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#358922 - 08/30/07 01:07 PM Re: Martial arts is not for everyone [Re: RazorFoot]
Dereck Offline
Prolific

Registered: 10/04/04
Posts: 10413
Loc: Great White North
I voted "no". It is my opinion that martial arts "can" benefit everybody but is not for everybody, or at least for some not until they are ready.

For myself I always thought I wanted to take a martial art but I never did because I just wasn't ready in my life at that point. By joining it back then there is a possibility things would have turned out okay but probably not. Also I think some people join martial arts to increase their fighting skills in the streets (bar fighting) which while it could be argued that it is benefiting them I just see that as the wrong reason to take a martial art. Within our own school our Instructor has refused to teach some people and has asked them to leave for one reason or another. It doesn't happen often but it has happened and it basically came down to attitude; attitude to training, attitude to other students, etc.

And then of course as mentioned about motivation, commitment, discipline, etc. which we know that everybody does not have.
_________________________
"IF I COME ... I'M BRINGING THE PAIN WITH ME"

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#358923 - 08/31/07 02:28 PM Re: Martial arts is not for everyone [Re: Dereck]
tkd_high_green Offline
Veteran

Registered: 05/16/05
Posts: 1031
Loc: Vermont
I'd like to answer this from a different perspective.

I agree that there are lazy people and people who have criminal intentions, but if we look at everyone else, then yes, I believe that the martial arts is for everyone.

Who are we to say that the martial arts are good for one person and not for someone else?

It seems to me that this is a question more of instructors not wanting to work with anyone but the best. I personally give more value to instructors who are willing to work with their students no matter what their issues.

Do we filter out the overweight students, the hyper active students, the scared to get hurt or to hurt others students, students with disabilities, women?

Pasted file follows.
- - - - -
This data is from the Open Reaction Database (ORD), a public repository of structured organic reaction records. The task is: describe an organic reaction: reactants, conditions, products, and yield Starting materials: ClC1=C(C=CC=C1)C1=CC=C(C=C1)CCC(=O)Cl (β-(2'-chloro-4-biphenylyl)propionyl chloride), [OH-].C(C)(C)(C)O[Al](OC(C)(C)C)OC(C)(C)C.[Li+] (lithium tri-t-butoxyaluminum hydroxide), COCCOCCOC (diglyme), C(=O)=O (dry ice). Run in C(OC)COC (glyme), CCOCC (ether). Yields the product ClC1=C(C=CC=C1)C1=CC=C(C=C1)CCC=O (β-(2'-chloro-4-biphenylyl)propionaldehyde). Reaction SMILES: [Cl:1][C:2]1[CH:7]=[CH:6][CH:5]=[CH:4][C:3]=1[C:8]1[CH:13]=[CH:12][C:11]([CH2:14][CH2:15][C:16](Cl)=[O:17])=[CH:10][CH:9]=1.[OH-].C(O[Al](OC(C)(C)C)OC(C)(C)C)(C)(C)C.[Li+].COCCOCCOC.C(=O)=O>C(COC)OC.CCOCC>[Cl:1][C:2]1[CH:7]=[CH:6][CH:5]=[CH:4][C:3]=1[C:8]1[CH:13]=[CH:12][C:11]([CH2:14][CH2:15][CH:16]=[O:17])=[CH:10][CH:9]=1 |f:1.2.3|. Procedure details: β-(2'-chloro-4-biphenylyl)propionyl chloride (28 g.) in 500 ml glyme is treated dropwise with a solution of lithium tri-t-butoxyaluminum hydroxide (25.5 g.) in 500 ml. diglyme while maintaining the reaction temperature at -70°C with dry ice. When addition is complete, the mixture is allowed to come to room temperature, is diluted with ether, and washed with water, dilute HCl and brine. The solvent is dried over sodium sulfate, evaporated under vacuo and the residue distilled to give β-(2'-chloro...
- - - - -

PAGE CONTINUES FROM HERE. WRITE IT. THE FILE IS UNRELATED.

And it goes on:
I currently have a student who has trouble sparring, when facing an aggressive opponent, she panics and shuts down, unable to even defend herself. Should I just give up on her?

One of the parents told me last week that her son was rejected at one of the other schools because he was too hyper. This is a kid currently going for his red belt at the next testing, who competes at every tournament and absolutly loves what he does. Should we have made the choice that the other school did?

If the student is willing to learn, it seems to me that the instructor should be willing to teach them. In that respect, I feel that the martial arts IS for everyone that wants to learn, is willing to learn, and is willing to work hard to learn.

Its not up to us to say how quickly they should learn or how much they can learn.

Laura

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#358924 - 08/31/07 02:34 PM Re: Martial arts is not for everyone [Re: tkd_high_green]
JMWcorwin Offline
Enthusiast

Registered: 07/13/07
Posts: 731
Loc: SoCal, USA
I don't think any of us are saying it can't be done by any of these people. At least I wasn't saying it. But, that some people just plain don't have the desire to do it. So, it would not be right for that person by definition. Just as if you have no desire to play baseball, then MLB would not be the best career choice for you.
_________________________
There are no PERFECT techniques, only perfect execution for the situation at hand. ~Corwin

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#358925 - 08/31/07 02:36 PM Re: Martial arts is not for everyone [Re: tkd_high_green]
harlan Offline
Professional Poster

Registered: 07/31/04
Posts: 6665
Loc: Amherst, MA
Laura, not to disparage TKD in any way, or your contributions, but if what you say is true...then you could walk outside your dojo, offer 'free martial arts' to all the passersby and not have a dojo big enough to house them all. But I think you'd find that most people would keep walking. We like to think that something that captures our interest must have some intrinsic value that can benefit everyone...but that just isn't true.

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#358926 - 08/31/07 03:10 PM Re: Martial arts is not for everyone [Re: harlan]
Joss Offline
Dragon

Registered: 01/18/06
Posts: 567